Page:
Exclusive speaker interview with Google Glass Pioneer and Game Developer Macy Kuang.
Macy Kuang is an independent game developer who has worked on titles such as Modern Combat, Asphalt and Fashion Icon while at GameLoft. In addition to programming, Macy is on the organizing committee for AndroidTO, the annual Android conference, and a regular contributor to the Google Developer Group, Toronto. Macy participated in the Google Glass Foundry in New York in February 2013 and is now a Google Glass Pioneer, working with developer versions of the hardware and associated APIs.
1. From Unity 3D to C++ to Android, you’ve been building games and apps for quite sometime. Can you tell us how your career began?
I have been fortunate to be faced with different challenges at every role I have taken. During my studies in Digital Media at Seneca College, I had an opportunity to take part in my first internship, where I worked as a Flash Developer at Oddly Studios in Downtown Toronto. I really enjoyed the challenges involved, and that helped me consider becoming a programmer for a living.
I fell in love with gaming after I started working as a game programmer at Webkinz, a platform of Flash games aimed toward kids. While I was there, I had the opportunity to spend some time working with Unity when I transitioned to their Unity team to put together more advanced 3D games.
From a career standpoint, I also found it important to stay active independently. I code everyday, and I am always trying to make new things. When Android first came out, I really wanted a customized live wallpaper for myself, so I made my first mobile app, Dots Live Wallpaper and released it on Google Market (Google Play Store). I even spent some time trying to market it, contacting bloggers to review my app. Today, Dots Live Wallpaper has over 6000 downloads with a 4 star review. There are so many possibilities and things to do it is easy to stay motivated.
2. You are also an instructor. How do you like sharing your knowledge with others?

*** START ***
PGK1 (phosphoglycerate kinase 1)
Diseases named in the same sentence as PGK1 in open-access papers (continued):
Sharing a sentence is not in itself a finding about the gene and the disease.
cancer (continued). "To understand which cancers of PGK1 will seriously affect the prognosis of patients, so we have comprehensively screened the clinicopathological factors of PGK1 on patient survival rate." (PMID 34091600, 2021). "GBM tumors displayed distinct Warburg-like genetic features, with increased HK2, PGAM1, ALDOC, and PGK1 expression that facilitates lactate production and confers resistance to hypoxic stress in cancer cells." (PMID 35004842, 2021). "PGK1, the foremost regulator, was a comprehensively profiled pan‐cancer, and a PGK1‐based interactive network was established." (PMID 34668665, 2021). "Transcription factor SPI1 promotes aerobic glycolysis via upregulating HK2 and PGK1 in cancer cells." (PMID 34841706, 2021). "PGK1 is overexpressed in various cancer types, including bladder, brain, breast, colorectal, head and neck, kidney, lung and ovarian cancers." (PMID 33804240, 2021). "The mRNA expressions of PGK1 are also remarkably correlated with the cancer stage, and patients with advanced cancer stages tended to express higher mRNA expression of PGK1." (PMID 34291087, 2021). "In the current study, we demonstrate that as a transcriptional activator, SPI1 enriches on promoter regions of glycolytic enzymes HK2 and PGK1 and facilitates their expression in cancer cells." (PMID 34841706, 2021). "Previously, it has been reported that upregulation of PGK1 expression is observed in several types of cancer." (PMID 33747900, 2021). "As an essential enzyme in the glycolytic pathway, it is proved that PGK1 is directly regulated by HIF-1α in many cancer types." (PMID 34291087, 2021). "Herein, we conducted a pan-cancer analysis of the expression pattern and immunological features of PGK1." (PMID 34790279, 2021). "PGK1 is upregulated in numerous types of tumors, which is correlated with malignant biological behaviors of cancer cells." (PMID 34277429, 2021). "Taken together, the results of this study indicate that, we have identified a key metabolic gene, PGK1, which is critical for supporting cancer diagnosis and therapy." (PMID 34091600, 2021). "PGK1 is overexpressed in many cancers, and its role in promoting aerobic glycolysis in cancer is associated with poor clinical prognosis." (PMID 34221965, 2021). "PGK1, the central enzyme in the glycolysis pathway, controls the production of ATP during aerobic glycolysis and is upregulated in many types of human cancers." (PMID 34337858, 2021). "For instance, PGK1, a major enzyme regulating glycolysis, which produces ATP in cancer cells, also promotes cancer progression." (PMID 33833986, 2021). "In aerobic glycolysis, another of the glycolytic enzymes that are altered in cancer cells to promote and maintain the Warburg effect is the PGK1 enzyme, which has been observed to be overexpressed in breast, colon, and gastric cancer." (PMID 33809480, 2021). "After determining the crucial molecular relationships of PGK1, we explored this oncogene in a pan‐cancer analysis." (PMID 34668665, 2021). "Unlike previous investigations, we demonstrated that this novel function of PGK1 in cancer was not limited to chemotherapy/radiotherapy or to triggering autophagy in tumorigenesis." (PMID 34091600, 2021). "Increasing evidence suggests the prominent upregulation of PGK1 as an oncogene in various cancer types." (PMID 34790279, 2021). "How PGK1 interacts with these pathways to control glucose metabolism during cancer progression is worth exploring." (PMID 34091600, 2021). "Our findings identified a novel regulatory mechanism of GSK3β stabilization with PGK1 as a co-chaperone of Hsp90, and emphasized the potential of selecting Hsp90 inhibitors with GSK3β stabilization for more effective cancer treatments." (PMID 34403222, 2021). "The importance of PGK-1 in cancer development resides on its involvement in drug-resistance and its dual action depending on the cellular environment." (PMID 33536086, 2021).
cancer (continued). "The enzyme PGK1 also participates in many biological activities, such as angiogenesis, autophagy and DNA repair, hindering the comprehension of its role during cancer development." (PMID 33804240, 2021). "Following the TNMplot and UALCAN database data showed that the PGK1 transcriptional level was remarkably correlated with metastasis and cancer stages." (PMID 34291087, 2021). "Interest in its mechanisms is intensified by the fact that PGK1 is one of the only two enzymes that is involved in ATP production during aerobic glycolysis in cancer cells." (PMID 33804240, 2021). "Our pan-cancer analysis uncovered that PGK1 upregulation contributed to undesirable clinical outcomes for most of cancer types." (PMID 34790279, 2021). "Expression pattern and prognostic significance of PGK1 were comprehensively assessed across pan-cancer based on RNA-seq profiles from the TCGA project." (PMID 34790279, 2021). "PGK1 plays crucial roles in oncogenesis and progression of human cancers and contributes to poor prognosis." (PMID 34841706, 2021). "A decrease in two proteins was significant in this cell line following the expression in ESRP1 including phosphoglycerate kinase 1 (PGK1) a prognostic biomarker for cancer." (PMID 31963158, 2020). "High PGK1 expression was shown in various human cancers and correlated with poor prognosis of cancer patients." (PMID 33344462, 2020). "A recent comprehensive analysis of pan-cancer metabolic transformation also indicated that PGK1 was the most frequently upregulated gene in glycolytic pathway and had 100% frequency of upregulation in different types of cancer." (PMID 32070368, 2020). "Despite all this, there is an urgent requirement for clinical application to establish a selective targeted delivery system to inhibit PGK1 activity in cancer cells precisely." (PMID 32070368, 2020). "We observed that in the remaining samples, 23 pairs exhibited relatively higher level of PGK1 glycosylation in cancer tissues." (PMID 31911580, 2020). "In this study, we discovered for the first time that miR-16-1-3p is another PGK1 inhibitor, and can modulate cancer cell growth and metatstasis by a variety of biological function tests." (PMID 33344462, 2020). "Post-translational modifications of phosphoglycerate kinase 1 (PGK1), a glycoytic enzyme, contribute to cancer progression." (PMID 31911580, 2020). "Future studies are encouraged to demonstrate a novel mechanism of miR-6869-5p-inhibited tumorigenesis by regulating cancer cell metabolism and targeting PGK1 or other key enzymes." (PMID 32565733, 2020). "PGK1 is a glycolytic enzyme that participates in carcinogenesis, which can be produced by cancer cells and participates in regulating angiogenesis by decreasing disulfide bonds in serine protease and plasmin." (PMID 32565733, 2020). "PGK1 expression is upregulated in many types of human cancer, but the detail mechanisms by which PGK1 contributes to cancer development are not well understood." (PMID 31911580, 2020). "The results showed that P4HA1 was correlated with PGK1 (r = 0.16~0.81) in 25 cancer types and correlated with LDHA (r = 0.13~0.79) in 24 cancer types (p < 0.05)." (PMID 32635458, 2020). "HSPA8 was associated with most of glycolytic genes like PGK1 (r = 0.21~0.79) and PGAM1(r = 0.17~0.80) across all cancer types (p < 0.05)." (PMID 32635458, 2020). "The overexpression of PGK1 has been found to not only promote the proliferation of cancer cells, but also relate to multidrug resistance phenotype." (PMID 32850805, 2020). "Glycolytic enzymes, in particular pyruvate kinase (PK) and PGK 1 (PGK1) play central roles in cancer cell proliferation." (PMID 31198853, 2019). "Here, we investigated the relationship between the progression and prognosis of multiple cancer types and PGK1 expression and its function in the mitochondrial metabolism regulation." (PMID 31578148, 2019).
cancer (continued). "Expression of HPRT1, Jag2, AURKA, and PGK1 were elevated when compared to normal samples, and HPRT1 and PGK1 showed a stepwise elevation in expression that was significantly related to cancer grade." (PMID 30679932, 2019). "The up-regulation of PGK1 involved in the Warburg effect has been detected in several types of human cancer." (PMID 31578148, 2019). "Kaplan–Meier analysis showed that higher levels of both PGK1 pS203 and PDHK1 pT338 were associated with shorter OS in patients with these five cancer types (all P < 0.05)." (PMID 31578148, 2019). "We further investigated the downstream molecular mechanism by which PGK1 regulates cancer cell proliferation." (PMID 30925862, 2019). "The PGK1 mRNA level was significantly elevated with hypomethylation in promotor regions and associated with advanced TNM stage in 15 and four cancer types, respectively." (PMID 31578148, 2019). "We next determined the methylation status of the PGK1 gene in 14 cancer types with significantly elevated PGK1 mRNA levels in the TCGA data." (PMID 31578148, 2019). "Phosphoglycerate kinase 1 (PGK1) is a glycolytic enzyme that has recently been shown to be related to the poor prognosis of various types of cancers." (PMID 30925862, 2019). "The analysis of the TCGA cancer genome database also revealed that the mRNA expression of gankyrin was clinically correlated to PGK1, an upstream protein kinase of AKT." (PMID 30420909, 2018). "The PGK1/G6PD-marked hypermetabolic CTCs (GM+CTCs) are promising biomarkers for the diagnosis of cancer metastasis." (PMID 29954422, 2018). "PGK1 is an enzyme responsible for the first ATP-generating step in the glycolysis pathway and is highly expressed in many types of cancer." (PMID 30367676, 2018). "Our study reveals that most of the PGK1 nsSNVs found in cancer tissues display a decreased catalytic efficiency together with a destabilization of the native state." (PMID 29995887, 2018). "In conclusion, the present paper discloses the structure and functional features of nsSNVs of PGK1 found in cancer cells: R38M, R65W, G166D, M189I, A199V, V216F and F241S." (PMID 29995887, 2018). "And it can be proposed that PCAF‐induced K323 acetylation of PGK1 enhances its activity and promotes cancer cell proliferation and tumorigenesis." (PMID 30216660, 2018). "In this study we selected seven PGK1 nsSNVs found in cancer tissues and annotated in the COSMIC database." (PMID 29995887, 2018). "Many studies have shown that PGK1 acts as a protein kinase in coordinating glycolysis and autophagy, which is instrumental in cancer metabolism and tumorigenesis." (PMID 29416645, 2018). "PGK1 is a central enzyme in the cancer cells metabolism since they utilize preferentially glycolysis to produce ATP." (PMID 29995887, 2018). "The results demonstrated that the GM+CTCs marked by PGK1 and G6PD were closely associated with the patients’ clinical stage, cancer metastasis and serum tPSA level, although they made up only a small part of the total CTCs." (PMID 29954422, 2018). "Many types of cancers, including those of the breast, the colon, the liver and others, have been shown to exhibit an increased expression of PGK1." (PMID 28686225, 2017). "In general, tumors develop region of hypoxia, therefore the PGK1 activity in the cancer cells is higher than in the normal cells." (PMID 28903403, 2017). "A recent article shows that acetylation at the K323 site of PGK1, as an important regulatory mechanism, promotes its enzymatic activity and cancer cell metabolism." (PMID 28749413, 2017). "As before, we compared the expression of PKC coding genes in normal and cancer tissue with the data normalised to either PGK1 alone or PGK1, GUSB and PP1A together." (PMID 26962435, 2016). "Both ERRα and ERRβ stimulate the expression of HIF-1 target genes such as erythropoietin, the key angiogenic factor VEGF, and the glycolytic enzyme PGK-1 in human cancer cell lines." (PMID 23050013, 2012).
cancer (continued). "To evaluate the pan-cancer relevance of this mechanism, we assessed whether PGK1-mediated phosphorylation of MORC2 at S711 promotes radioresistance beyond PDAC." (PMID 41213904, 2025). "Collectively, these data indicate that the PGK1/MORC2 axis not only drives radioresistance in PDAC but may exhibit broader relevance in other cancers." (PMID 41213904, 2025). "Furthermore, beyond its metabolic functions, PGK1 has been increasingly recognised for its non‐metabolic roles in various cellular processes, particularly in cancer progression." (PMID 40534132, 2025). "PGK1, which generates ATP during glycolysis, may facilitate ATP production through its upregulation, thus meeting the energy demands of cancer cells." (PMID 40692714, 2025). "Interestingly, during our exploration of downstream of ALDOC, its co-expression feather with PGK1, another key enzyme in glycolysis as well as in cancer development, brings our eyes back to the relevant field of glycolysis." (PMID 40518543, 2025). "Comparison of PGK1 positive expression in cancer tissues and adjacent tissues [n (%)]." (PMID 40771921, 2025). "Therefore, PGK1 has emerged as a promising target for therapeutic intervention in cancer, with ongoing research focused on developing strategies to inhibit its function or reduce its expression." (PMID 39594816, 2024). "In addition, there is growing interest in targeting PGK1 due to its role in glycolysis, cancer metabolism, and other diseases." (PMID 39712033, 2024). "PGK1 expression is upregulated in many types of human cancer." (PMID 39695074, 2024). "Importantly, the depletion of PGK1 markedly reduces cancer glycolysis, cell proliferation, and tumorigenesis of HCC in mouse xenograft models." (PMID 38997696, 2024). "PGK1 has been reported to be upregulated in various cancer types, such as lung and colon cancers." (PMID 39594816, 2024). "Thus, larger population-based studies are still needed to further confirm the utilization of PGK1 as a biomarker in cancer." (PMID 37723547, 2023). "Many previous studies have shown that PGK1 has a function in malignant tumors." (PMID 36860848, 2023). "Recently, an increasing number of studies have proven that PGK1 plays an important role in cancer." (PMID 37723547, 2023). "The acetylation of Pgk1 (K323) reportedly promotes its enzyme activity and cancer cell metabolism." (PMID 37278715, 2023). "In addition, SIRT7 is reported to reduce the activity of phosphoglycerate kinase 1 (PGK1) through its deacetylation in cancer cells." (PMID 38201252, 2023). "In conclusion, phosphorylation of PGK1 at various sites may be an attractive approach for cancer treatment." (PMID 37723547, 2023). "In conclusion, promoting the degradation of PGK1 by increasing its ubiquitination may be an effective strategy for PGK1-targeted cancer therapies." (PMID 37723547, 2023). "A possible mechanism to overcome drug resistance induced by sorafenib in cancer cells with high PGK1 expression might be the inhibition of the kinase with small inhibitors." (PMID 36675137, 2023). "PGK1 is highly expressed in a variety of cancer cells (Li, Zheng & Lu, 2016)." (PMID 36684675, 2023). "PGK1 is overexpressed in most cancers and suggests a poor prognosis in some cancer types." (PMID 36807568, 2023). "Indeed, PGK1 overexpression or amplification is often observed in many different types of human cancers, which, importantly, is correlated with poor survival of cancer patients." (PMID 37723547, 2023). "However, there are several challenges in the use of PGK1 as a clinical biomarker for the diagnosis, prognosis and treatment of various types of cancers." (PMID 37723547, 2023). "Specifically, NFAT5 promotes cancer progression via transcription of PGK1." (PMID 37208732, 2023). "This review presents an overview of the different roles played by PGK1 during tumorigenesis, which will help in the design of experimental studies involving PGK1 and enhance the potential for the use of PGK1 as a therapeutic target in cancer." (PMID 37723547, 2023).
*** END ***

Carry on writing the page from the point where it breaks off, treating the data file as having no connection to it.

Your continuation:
I really like to share what I know with others because I have learned so much from people and I want to give it back. That’s why I really love the technology community, we learn from each other and it allows an individual to develop new skills quickly.
I am very interested in sharing my knowledge in a larger scale to help more people. Recently, I had an opportunity to start a relationship with the Programmers magazines in China. I have published two articles with them so far, and would love to share my knowledge all over the world if I can.
3. You’re a Google Glass Pioneer now, can you explain that?
Google Glass Pioneer is simply a name for Google Glass Developer. It was first introduced at the Google Glass Foundry (Google Glass Hackathon) in early 2013. Google called all the participants ‘Google Glass Pioneers’, and the name seems to have stuck.
“Pioneers” are the people who are willing to start new things first, and I guess Google recognized the importance of developers in the early-stage adoption of Google Glass, and really encouraged distribution to people who are willing and able to make products for a device that never existed before.
Everybody making apps for Google Glass are Pioneers.
4. There is some negative press over Google Glass because of privacy concerns, yet it’s technological impact is hard to dismiss. How do you see Glass affecting our world in a positive way?
Google Glass gets a lot of attention, however, I think it will soon fade away and people will adapt to it.
After using Google Glass for a while, I have recognized the significance of the device as a productivity tool. When I am on my bike, I can receive phone calls and send messages with minimal difficulty or interruption, and manage my inbox while I am walking.
With more and more apps emerging for this device, I can’t wait until the day that I can go rock climbing and do programming at the same time.
5. Is it easy to develop for?
It is really easy to develop for Google Glass.
Some friends of mine have made apps for it within hours. When I was participating at Google Glass Foundry, within two days, there were tons of apps being finished there.
And to make it even easier, Google soon will be releasing a native Google Glass Development Kit to allow developers to port their Android Apps onto Google Glass.
6. Now we are curious.. do you wear your Glass throughout the day?
I don’t wear Google Glass throughout the day especially when I am in front of my computers.
Google actually suggests that for beginner users, to only wear the device for around two hours a day.
I can see it takes time to get accustomed to the device, especially for people who don't wear glasses.
I wear my Glass when I am commuting or doing outdoor activities.
Thanks for taking the time to chat with us, Macy!
Catch Macy's presenting There is Something in my Eye: Google Glass Development and Design at Spotlight: Hardware on June 8, 2013. Follow her on Twitter and Google Plus.